A few tins of beer for me and a plate of treats for him, we settled down to watch the game. The luck was with him despite Alan Pardew’s premature victory dance. United, unlike Liverpool, put up a fight and sent their satisfied fans on the road back to Manchester with a lot to be happy about. The result was a fair one. They had played the better football throughout. When they hit the post twice only for Palace to nip in and score with less than twelve minutes remaining, images of the perennial finalists of the late '70s, the great Arsenal side that fielded Liam Brady, flashed through my mind. In 1978, on a black and white prison TV I watched three efforts from the Gunners rebound off the woodwork before Ipswich took the cup with a solitary goal.
Déjà vu it was not to be. Within minutes United were level and despite going a man down, finished with an extra time strike on a par with Jimmy Case’s effort in the 1977 final of the same competition. A goal superb enough to win the best of trophies, although for Case, it did not. The next three cup finals after the Ipswich victory, I missed. Television, even a black and white one - like books - was one of those banned substances for republican prisoners refusing to conform to British state pretences. Trial by tedium, some screws would puncture the ennui and tell us the results of any games we inquired about. Gratitude aside, it was a poor substitute. Something like you would find sitting on a Liverpool bench today but not back in the days of David Fairclough.
Strange how the relativity of expectations affect fortunes. Pardew the manager of the losing side has had his contract renewed merely for getting his team to the FA Cup final. Louis Van Gaal, the manager of the cup winners, is odds on to be sacked because victory in the domestic cup competitions is not considered enough to justify the post. Same sort of thing happened to Liverpool's Kenny Dalglish four years back: his masters of mediocrity took the Capital One Cup, were pipped by Chelsea in the final of the FA Cup, but their Premiership shambles proved his undoing. It’s a funny old game and for more reasons than one. As Bill Shankly quipped many years ago, it is not merely a matter of life and death, it is much more serious than that. Evidently, money often is.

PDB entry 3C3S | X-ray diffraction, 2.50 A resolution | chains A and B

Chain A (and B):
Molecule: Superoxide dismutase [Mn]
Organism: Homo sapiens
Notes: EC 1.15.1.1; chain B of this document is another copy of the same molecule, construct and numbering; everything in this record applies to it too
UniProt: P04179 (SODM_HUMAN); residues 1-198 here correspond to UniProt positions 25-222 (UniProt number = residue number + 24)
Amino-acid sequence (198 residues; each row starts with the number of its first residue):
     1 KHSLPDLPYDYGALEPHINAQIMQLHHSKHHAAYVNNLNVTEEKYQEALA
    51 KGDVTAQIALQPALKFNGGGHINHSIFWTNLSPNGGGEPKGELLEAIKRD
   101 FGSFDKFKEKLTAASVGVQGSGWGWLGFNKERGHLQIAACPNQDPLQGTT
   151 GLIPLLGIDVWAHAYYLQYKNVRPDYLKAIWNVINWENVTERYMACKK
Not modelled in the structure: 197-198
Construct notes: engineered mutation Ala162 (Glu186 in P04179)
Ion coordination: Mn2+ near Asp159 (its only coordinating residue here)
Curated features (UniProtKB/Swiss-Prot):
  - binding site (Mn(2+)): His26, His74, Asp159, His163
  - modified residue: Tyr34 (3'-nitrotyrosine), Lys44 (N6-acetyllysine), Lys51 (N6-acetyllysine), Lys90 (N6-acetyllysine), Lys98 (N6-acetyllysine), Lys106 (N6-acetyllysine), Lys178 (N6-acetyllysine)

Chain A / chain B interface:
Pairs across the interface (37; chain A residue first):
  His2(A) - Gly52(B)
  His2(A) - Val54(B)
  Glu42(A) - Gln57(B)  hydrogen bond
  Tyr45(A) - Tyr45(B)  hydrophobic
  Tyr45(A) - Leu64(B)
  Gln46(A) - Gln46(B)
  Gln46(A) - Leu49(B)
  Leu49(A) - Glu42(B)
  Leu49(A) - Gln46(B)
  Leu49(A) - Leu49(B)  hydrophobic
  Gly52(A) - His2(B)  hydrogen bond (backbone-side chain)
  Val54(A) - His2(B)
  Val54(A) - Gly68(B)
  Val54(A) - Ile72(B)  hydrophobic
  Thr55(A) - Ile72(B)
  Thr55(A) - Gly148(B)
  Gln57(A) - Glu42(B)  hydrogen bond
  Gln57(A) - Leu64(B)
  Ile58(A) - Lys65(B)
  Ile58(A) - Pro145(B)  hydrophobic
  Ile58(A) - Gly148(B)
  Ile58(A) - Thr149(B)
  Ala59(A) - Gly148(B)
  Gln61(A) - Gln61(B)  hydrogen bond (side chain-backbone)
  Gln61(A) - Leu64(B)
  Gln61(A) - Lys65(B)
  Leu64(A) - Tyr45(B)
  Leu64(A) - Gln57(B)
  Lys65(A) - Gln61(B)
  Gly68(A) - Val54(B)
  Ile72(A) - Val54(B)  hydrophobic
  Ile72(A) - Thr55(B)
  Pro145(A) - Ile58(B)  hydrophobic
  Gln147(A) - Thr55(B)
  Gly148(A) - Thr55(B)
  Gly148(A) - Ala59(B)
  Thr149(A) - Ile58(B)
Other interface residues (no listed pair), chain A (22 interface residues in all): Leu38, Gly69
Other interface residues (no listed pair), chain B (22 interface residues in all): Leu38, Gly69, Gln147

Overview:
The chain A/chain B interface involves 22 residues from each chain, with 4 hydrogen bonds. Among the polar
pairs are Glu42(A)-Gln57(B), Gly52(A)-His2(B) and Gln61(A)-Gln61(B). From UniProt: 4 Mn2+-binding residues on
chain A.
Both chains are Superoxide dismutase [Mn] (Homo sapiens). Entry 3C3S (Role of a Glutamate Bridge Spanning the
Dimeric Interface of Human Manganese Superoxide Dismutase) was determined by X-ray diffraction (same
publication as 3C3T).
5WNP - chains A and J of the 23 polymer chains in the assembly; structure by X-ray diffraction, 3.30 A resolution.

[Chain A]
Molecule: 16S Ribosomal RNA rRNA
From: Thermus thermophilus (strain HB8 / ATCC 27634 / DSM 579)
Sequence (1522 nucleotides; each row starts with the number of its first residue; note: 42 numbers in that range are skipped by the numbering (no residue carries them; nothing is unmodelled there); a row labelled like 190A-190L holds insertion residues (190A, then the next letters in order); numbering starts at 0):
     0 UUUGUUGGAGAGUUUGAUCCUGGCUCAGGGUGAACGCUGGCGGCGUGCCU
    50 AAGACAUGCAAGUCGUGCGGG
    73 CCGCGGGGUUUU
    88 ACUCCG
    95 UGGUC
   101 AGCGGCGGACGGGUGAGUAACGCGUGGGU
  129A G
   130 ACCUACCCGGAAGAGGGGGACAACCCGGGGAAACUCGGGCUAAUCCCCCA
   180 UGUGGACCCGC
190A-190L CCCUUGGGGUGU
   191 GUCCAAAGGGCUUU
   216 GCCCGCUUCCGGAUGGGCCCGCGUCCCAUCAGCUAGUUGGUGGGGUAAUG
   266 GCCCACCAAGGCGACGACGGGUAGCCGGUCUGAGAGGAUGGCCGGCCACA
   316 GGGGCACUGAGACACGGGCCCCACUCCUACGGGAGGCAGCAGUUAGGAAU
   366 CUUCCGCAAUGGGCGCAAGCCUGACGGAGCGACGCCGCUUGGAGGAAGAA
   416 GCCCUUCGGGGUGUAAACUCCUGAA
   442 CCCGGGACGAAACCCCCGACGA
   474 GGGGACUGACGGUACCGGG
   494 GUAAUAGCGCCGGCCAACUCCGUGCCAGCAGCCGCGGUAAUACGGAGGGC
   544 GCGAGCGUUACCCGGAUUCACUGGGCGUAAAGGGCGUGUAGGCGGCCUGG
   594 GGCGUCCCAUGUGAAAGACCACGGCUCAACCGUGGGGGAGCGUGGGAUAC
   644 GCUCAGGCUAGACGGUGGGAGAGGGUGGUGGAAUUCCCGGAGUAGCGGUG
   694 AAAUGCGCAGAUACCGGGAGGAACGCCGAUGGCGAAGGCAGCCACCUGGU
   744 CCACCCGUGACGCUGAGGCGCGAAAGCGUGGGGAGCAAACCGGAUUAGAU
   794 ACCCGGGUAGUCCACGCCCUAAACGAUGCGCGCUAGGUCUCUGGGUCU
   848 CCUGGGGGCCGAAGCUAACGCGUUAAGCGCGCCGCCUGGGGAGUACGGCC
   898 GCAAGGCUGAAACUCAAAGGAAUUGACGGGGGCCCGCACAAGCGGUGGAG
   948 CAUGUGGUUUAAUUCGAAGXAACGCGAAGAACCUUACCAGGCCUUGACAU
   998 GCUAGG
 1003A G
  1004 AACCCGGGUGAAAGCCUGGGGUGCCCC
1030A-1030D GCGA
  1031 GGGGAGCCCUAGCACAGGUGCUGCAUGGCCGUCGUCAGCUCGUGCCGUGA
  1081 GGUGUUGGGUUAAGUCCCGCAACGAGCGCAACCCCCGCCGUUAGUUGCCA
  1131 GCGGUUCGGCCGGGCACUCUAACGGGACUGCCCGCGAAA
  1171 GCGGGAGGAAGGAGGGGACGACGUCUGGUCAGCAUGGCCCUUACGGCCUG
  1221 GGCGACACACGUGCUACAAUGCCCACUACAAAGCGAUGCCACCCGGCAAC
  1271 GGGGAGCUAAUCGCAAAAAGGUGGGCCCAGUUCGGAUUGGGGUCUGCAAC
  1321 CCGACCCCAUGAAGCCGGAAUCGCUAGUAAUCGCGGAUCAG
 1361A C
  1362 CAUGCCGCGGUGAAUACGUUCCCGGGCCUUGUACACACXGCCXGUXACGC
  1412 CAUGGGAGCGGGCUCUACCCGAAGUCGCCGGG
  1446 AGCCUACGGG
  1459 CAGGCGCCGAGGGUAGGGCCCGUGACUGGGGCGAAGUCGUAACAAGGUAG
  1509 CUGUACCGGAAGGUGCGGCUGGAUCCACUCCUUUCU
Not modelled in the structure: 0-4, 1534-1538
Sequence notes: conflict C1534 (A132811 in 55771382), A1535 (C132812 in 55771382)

After the game was over and we posed in front of the TV for the obligatory TPQ photo, snapped by my daughter – the in-house photographer being in Belfast – my son asked could he have a fiver. When I inquired as to the reason behind his appeal to my hard-to-pin-down generosity, he told me that because Liverpool had lost and Man U had won he felt entitled to a reward. I initially planned resorting to the standard refrain of “Away you and climb the tree in the garden and go to the very top. That is where the paper money is.” Instead, I opted to tease out why he wanted the cash. He rarely spends what little he gets anyway. He then accused me of failing to honour his bet: "We had a deal."
Which we didn't.
“But you just announced this deal a minute ago after we both knew the results. No bookie could survive with your idea of a bet, where they would take your wager only after the results were in.”
That is the sort of logic that has no purchase on a ten-year-old. Neither convinced nor consoled he walked off muttering something about misers.
He can get his fiver today ... if he walks the dog. Another battle looms.